Shouldn’t You Be Over That By Now?

Thoughts on working through grief with spirituality over religion with Deloris Rapp, M.Div. and Darius James, M.Div., M.Ed.

The assurance and realization that you’re not facing grief alone is one of the first steps toward healing. You are not alone. Both in the very physical interpretation of the word as well as the spiritual implications. 

There are others who’ve experienced hurt, loss, grief, even deep depression and harmful, intrusive thoughts as they come to terms with the death of a loved one, certainly.

Finding and confiding in others who’ve shared similar experiences can play a significant role in your grief journey.

But this isn’t the end of the story. Healing begins here. In fact, for many, healing begins at the moment they decide to cling to what is eternal, and hope for what is unseen, eliminating the thoughts of whether or not they “should be” over a significant loss within a certain amount of time. 

Chaplains Deloris Rapp, M.Div. and Darius James, M.Div., M.Ed. share their thoughts on how to cope with grief and loss in a healthful way. 

Watch their video series now.

Grief is a process, often crossing the expanse of a lifetime. However, we live in a culture that celebrates quick wins and surface-level responses to “how are you doing?”

And as we travel through the grief process – maybe for those of us even for the first time – it can be tempting to bury our emotions. To reply with the standard, “fine,” and move on with our days. 

Or avoid contact with those who will ask us about our grief experience all together.

But when you’re honest about your emotions, when you allow yourself to be vulnerable to the process of healing in both your heart and mind, you’re more likely to have a healthier transition into the next phase of your life without your loved one.

Grief isn’t accompanied by a set of rules or obligations that you should feel compelled to follow. It doesn’t require a set of rules or guidelines, and it certainly doesn’t happen within the confines of a structured, pragmatic religion.

This process isn’t something that will take a certain amount of time to heal from. In fact, the pain from the loss of a loved one can return in spades years, or even decades, after a death has occured. 

Grief isn’t something to “get over,” and it should be seen as an obstacle to overcome. It’s a companion that can allow you to find a deeper appreciation and meaning to life, if you’re willing to do the honest, soulful, heart-work it takes to get there.

We’re here for you as you begin this journey.

Learn more about the Whenever You’re Ready virtual series or sign up to receive updates on our email list.

What to Expect at the Start of Your Grief Journey

A guide through your first year with Lynn Allen, LBSW.

No matter where you find yourself after experiencing a significant loss, one thing is for certain: you can’t put a time limit on grief.

Many researchers will share that a grief journey may last between one to five years, depending on the intensity of the relationship of a loved one, those who’ve walked through it will share that grief is a lifelong journey.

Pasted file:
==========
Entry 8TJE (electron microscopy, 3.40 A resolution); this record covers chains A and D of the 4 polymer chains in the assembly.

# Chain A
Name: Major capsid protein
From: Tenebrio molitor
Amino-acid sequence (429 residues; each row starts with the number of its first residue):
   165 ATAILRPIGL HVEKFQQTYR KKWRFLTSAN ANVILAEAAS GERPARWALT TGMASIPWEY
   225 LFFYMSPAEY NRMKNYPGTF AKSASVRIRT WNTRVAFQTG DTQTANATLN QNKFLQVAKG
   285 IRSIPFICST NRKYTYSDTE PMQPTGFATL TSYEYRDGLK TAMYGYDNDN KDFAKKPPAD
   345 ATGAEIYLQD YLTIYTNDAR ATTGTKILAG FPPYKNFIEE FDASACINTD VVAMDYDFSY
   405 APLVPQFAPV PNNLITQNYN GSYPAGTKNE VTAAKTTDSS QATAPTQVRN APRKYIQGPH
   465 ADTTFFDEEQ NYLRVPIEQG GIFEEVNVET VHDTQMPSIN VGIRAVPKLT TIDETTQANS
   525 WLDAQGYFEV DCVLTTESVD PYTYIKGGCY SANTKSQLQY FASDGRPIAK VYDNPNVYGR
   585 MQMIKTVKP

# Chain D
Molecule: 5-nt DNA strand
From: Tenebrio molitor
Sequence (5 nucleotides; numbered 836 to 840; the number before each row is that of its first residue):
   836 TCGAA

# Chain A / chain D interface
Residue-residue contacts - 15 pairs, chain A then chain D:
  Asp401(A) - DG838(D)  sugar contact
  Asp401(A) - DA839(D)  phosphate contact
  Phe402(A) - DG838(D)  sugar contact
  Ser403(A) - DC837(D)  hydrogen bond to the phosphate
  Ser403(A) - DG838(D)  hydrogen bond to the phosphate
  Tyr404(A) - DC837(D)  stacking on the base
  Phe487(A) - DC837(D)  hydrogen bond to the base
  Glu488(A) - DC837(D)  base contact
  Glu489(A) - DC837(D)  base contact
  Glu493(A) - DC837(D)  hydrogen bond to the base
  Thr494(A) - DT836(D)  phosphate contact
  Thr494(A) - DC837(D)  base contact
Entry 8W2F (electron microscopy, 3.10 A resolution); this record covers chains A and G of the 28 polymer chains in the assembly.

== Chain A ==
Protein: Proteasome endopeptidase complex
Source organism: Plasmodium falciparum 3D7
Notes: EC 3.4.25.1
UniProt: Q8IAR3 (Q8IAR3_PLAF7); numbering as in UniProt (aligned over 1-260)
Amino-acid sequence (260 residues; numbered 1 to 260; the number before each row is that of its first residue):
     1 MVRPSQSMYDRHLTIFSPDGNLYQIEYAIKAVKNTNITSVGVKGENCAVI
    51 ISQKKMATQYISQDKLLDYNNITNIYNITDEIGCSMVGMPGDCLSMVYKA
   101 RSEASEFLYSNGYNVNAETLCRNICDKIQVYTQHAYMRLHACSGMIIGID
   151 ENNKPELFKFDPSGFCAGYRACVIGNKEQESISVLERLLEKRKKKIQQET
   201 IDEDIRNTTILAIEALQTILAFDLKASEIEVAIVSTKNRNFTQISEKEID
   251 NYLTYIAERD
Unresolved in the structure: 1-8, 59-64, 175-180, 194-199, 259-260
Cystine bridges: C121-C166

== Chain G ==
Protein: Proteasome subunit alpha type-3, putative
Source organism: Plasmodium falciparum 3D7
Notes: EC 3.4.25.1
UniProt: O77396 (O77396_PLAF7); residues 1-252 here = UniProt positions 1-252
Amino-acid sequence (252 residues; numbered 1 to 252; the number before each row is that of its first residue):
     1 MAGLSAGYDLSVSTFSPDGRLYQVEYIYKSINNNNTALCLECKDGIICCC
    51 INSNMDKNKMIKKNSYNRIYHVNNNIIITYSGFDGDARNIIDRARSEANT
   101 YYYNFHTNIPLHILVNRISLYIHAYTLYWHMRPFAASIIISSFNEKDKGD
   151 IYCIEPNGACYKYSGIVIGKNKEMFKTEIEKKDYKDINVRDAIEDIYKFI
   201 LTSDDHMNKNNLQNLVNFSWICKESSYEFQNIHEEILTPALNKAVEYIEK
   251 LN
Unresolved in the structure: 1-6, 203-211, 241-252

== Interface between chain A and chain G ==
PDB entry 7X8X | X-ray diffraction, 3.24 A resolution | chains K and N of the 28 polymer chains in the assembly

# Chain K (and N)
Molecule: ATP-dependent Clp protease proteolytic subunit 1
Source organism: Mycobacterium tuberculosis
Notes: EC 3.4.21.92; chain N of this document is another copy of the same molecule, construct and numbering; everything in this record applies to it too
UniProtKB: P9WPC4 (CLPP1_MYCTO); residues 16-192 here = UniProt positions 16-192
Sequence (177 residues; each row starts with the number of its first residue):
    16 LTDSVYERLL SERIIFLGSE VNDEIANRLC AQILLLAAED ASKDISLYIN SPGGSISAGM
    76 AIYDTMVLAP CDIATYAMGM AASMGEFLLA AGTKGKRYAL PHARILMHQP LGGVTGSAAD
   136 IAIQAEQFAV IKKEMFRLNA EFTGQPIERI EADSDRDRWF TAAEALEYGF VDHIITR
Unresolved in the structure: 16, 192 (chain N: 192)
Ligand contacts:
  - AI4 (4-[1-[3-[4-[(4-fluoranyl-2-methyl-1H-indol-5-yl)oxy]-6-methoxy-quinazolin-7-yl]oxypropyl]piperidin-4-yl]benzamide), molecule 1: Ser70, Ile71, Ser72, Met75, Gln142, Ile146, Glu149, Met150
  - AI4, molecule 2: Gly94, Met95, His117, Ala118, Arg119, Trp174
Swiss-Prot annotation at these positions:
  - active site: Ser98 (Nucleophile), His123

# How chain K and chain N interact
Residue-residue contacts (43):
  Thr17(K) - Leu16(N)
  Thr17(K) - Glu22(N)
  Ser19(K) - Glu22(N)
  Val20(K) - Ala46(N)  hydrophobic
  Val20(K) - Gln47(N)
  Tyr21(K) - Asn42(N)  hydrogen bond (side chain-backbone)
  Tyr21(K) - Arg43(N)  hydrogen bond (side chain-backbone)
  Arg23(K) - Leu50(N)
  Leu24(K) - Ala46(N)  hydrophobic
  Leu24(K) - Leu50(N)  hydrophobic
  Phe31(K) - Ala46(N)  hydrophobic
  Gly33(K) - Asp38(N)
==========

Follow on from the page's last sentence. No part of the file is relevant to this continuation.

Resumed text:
While grief, in general, is full of many ups and downs, there are a few patterns that are similar across the board. Here are a few things you can expect your first year of coping with the death of a loved one according to Hospice & Palliative Care of the Piedmont Licensed Baccalaureate Social Worker, Lynn Allen.

Watch her video series now.

  1. You Can Expect to Have Grief Attacks

You’ve heard of heart attacks. You’ve heard of panic attacks. 

Grief attacks work in similar ways. You may find yourself having a relatively good day, in the midst of battling your loss and suddenly have a wave of grief come upon you. This is completely normal and can come at unexpected times. The more prepared you are to know you’re likely to face them ahead of time, the more success you’ll have in navigating them healthfully.

  1. Be Prepared to be Surprised by Others

While some of your friends, colleagues and even family members may say the perfect thing that make you feel better, more than likely, you’ll run into people who don’t know how to respond or support you in your grief. You may experience a sense of abandonment from friends who you thought would be there for you.

However, you may also experience deeper and more profound support from those you never expected to.

  1. Expect Your Own Health to Be Impacted

A few months following a significant loss, the adrenaline of the season begins to wear off. The busyness of caretaking, making important end-of-life decisions, and funeral plans will subside. This is when your health can take a hit. The weeks or even months of neglecting your needs — whether you realize it or not — may eventually catch up with you. 

Remember to do your best to eat well and exercise regularly to avoid serious health concerns following the loss of a loved one. See your physician and rest well. 

  1. Look for Signs of Healing and Moving On 

At about the three-to-four-month period following a loss, you can expect to have some good days that intertwine with the bad ones. Healing will begin to take place and you may be able to look forward to the future and realize that the future – though it may not feel that way right now – is bright. 

Know that though grief is a lifelong journey, the sadness you’re experiencing will get better. Give yourself permission to enjoy life and to laugh again. It will happen, it will just take time.

Learn more about the Whenever You’re Ready virtual series or sign up to receive updates on our email list.